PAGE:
Big muscular canines that are untrained or poorly trained pose obvious issues when out walking. You don’t need us to tell you what can happen when a 200 pound animal decides to pull on the leash!
Training a large dog can be challenging, but it’s vital. Make sure you put together a sensible training regime and stick to it. Patience and persistence is key here with obedience training a big dog. But, make it fun for both of you, and you’ll be fine.
Mastiff Mix Life Expectancy
Generally most purebred Mastiffs will live between 7 and 10 years (although many live longer, of course). Crossbreeds can expect to see that upped slightly. Especially if the other parent dog has a higher expected life span.
There are plenty of different breeds of dog that come under the ‘Mastiff’ umbrella. You’ve got Neapolitan Mastiffs, English Mastiffs, Bullmastiffs, Tibetan Mastiffs.
The most common Mastiff though, is the Old English Mastiff, sometimes simply called the ‘OEM’. So synonymous with the breed are they that they are often simply – if rather confusingly – known as just ‘Mastiffs’.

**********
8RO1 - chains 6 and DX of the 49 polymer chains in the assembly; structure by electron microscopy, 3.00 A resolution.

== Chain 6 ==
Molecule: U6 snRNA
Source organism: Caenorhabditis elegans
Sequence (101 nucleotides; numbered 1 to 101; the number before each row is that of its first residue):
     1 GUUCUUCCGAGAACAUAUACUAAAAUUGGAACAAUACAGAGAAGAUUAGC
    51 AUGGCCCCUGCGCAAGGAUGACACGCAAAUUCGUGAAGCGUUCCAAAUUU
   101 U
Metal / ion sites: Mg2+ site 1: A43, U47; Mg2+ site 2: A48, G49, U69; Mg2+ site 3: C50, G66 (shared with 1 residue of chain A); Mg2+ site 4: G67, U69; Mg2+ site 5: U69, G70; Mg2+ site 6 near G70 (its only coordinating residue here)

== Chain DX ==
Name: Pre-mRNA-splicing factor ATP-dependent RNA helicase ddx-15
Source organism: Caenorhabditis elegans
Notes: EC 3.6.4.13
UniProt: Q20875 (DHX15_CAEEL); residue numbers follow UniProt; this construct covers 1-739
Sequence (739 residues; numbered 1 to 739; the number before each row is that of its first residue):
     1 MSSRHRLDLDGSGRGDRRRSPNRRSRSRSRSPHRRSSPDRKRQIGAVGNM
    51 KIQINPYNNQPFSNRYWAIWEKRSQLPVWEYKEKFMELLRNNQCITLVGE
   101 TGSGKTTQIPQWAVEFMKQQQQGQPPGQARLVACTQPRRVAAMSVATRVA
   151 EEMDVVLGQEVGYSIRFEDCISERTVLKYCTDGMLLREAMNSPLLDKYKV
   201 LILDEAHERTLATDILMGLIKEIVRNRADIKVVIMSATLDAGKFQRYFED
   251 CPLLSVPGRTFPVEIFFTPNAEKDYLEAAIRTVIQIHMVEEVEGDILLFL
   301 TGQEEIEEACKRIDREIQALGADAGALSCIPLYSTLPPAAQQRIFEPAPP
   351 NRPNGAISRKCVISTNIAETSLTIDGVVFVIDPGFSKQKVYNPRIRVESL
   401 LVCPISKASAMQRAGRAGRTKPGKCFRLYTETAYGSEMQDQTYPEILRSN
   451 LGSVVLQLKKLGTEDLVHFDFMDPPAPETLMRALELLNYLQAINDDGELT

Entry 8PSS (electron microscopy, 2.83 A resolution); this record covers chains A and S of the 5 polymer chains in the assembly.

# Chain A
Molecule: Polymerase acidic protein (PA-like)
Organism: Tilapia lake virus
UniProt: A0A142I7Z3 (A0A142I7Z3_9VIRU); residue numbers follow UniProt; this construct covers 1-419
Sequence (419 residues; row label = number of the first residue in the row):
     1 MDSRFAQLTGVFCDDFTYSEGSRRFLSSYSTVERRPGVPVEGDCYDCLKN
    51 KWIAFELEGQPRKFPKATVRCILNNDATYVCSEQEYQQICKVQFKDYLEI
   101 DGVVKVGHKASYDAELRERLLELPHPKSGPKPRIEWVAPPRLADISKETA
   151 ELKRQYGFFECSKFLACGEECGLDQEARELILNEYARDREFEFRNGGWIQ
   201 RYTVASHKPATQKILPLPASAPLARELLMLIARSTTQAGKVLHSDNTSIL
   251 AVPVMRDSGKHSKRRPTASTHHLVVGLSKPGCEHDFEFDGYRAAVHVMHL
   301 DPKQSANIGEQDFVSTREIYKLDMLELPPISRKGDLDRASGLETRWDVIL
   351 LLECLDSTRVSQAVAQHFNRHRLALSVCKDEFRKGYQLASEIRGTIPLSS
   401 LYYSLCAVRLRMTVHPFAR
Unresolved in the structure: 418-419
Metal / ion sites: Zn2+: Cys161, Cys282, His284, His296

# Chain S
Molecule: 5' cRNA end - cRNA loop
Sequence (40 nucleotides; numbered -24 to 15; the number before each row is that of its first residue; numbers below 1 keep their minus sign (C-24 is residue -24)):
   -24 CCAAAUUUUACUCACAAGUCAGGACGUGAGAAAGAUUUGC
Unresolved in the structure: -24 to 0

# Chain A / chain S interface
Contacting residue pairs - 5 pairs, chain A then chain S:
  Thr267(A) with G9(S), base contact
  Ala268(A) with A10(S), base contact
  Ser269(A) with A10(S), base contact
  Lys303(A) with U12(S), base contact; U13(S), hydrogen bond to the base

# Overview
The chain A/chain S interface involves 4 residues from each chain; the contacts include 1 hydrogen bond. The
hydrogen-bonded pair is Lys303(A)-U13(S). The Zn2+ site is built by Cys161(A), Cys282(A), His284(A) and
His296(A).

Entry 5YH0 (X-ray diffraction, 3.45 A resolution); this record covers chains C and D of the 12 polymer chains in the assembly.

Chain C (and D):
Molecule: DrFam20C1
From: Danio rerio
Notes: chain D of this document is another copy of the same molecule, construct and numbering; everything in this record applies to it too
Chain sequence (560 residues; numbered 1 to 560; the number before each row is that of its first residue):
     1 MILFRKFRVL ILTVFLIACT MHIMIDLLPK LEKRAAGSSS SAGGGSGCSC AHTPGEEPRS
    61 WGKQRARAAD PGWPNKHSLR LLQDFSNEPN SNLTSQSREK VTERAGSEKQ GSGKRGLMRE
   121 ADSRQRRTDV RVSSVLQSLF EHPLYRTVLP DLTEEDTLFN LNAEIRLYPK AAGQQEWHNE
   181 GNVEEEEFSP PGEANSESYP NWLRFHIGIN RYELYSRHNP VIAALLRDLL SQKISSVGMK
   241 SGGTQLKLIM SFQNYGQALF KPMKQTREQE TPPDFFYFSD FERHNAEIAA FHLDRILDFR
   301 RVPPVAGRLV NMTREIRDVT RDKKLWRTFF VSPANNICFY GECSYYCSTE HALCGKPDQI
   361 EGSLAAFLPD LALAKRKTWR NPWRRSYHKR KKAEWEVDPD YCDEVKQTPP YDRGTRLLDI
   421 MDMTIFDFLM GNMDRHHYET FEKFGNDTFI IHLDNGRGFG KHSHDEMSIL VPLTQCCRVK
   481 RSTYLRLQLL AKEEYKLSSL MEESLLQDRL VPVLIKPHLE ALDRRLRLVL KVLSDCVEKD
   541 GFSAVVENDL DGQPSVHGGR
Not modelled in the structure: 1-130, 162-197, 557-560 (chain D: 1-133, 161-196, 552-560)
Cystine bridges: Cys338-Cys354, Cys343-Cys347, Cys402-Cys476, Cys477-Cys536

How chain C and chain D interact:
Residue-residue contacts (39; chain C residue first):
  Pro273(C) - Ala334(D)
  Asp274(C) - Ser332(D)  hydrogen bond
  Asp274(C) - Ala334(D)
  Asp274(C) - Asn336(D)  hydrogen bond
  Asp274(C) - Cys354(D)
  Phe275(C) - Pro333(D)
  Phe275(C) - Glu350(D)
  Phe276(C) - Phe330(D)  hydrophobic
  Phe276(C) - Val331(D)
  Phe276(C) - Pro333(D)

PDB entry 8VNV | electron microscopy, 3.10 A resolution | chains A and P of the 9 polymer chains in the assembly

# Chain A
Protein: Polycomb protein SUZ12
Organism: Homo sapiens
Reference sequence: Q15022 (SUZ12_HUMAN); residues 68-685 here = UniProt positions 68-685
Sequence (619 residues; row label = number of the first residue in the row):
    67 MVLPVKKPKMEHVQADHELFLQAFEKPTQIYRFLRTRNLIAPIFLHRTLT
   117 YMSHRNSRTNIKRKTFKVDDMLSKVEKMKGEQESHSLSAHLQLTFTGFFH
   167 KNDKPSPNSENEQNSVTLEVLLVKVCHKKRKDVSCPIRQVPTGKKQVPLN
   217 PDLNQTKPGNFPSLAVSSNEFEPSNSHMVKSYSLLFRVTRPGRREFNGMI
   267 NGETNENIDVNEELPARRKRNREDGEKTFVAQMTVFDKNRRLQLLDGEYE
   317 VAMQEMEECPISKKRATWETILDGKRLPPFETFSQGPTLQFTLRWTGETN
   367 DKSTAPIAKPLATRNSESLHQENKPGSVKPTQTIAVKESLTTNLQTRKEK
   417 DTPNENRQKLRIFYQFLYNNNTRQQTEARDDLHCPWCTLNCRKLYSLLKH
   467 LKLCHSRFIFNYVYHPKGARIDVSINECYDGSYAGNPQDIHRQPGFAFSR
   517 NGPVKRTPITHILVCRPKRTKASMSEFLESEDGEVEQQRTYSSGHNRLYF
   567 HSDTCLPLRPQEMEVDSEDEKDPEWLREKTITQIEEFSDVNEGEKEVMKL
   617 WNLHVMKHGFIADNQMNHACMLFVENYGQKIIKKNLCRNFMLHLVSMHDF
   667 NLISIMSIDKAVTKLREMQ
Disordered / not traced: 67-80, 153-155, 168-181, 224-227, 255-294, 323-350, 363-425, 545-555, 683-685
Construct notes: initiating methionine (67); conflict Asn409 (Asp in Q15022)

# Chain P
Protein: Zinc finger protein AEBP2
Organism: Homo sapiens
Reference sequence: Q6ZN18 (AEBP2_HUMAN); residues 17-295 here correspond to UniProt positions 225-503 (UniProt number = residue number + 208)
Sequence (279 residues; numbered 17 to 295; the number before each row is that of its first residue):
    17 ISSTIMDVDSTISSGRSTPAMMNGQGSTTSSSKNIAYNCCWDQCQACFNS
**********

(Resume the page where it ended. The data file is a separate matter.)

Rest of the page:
Here’s an alphabetical list of the main recognizable Mastiff mixed-breed dogs for your perusal:
- Akita Mastiff mix
- American Bulldog Mastiff mix
- Boxer Mastiff mix
- Doberman Mastiff mix
- German Shepherd Mastiff mix
- Great Dane Mastiff mix
- Irish Wolfhound Mastiff mix
- Labrador Retriever Mastiff mix
- Pitbull Mastiff mix
- Poodle Mastiff mix
- Rottweiler Mastiff mix
- Saint Bernard Mastiff mix
- Mastiff Mix Types
Now let’s get you up to speed on each one:
Akita Mastiff mix
When a mixed breed dog has parental lineage from a Mastiff and an Akita, they’re likely to be slightly smaller than purebred Mastiffs. That said, they will still be more than capable of demonstrating terrific strength.